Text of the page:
2. What tests should be conducted prior to discharge to enable best clinic first visit.
If the diagnosis if suspected but not confirmed before discharge, anti-SSA(Ro), anti-SSB(La), ANA, RF and ESR should be drawn before discharge. As there is commonly a multiple day turnaround time for some of these tests, their completion by the time of follow-up will aid in diagnosis completion.
3. What tests should be ordered as an outpatient prior to, or on the day of, the clinic visit?
Based on the initial lab abnormalities, a CBC, basic metabolic profile, ESR, liver function tests, Ig levels and CXR all may benefit the rheumatologist’s or other provider’s appointment. Discussion with the subspecialists before discharge can help provide a list of tests to be ordered.
What's the evidence?
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Bowman, SJ. “Sjogren's Syndrome”. Medicine. vol. 38. 2009. pp. 105-8.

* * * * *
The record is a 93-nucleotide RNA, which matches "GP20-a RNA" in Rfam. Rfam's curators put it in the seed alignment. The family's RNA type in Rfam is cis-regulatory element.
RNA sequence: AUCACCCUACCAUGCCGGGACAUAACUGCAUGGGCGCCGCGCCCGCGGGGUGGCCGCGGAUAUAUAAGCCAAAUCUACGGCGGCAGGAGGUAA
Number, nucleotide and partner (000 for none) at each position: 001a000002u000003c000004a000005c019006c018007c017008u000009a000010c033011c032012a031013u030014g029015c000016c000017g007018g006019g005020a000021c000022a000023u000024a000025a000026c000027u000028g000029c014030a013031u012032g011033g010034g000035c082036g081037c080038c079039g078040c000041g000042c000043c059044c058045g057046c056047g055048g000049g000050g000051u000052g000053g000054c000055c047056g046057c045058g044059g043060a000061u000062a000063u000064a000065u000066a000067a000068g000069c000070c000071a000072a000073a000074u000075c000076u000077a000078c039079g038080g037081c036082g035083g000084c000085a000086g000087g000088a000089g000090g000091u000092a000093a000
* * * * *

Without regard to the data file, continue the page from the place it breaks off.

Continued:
Vitali, C, Bombardieri, S, Jonsson, R, Moutsopoulos, HM, Alexander, EL, Carsons, SE, Daniels, TE, Fox, PC, Fox, RI, Kassan, SS, Pillemer, SR, Talal, N, Weisman, MH. “Classification Criteria for Sjogren's Syndrome: A Revised Version of the European Criteria Proposed by the American-European Consensus Group”. Ann Rheum Dis. vol. 61. 2002. pp. 554-8.
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- I. What every physician needs to know.
- II. Diagnostic Confirmation: Are you sure your patient has Sjogren's syndrome?
- A. History Part I: Pattern Recognition:
- B. History Part 2: Prevalence:
- C. History Part 3: Competing diagnoses that can mimic Sjogren's disease.
- D. Physical Examination Findings.
- E. What diagnostic tests should be performed?
- 1. What laboratory studies (if any) should be ordered to help establish the diagnosis? How should the results be interpreted?
- 2. What imaging studies (if any) should be ordered to help establish the diagnosis? How should the results be interpreted?
- III. Default Management.
- V. Transitions of Care
- D. Arranging for Clinic Follow-up
- 1. When should clinic follow up be arranged and with whom.
- 2. What tests should be conducted prior to discharge to enable best clinic first visit.
- 3. What tests should be ordered as an outpatient prior to, or on the day of, the clinic visit?
- What's the evidence?